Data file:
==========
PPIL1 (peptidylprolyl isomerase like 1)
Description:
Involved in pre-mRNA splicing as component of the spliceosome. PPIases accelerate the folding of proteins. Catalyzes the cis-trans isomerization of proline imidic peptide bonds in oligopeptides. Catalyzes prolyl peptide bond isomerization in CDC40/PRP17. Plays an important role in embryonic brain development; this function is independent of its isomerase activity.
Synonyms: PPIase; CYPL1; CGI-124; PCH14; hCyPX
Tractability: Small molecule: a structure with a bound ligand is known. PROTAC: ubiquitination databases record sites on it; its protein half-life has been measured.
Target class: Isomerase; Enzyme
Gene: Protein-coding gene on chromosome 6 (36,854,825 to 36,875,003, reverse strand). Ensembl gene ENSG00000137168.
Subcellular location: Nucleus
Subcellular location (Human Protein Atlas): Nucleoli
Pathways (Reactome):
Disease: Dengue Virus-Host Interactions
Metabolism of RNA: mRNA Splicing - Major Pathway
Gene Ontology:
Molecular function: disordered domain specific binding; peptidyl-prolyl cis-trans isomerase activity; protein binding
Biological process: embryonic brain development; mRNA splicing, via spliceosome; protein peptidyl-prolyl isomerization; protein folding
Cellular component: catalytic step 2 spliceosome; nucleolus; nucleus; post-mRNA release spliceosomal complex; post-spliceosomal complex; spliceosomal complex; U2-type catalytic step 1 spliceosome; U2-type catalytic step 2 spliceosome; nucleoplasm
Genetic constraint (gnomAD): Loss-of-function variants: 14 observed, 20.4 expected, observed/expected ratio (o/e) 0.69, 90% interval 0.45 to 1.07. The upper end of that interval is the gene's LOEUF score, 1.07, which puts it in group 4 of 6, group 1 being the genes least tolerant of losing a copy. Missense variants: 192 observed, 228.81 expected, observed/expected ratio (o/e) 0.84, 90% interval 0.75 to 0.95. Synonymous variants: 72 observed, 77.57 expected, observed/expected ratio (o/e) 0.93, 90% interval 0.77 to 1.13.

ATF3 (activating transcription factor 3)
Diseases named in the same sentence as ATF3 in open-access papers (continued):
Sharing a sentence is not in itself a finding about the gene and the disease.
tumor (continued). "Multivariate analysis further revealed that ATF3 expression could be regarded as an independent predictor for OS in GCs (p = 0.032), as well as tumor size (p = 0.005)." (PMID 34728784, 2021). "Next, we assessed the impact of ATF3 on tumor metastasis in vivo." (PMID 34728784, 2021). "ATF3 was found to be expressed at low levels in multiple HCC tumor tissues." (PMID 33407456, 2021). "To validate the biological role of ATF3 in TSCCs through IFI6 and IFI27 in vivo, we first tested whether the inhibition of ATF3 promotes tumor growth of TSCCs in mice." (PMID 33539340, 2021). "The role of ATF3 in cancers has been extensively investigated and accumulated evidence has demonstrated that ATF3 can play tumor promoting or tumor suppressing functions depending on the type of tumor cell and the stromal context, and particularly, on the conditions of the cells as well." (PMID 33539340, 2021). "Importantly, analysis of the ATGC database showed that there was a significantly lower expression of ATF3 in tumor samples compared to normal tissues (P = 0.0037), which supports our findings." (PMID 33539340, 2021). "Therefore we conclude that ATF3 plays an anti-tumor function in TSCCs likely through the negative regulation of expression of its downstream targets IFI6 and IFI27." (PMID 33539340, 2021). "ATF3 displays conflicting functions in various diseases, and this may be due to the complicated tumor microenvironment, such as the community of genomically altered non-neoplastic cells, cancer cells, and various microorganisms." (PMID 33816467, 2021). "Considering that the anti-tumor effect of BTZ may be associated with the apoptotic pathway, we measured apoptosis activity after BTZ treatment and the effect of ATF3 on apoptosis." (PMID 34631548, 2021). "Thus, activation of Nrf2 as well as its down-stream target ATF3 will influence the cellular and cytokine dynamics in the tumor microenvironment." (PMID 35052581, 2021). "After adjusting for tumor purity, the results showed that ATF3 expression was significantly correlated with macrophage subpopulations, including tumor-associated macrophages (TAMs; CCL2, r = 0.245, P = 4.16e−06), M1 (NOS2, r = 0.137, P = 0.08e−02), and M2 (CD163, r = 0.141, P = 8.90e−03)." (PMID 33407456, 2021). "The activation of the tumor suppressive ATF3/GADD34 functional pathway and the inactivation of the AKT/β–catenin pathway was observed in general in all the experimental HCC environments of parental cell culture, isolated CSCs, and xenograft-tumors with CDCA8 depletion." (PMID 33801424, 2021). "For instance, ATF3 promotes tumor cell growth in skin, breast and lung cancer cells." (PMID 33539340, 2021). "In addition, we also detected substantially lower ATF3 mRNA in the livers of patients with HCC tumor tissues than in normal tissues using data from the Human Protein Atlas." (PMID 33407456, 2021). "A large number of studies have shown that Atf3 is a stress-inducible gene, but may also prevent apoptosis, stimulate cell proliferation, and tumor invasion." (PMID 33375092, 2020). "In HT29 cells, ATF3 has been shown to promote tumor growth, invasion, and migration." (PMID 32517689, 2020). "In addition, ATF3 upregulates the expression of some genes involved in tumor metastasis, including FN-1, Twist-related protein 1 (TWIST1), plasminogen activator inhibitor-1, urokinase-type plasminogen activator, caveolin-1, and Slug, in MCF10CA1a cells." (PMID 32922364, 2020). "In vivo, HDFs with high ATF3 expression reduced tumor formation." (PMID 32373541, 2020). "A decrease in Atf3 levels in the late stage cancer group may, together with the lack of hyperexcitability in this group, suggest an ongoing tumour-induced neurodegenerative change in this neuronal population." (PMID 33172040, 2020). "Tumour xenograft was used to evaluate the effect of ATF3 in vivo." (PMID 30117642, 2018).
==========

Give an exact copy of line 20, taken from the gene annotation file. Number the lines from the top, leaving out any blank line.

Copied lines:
Sharing a sentence is not in itself a finding about the gene and the disease.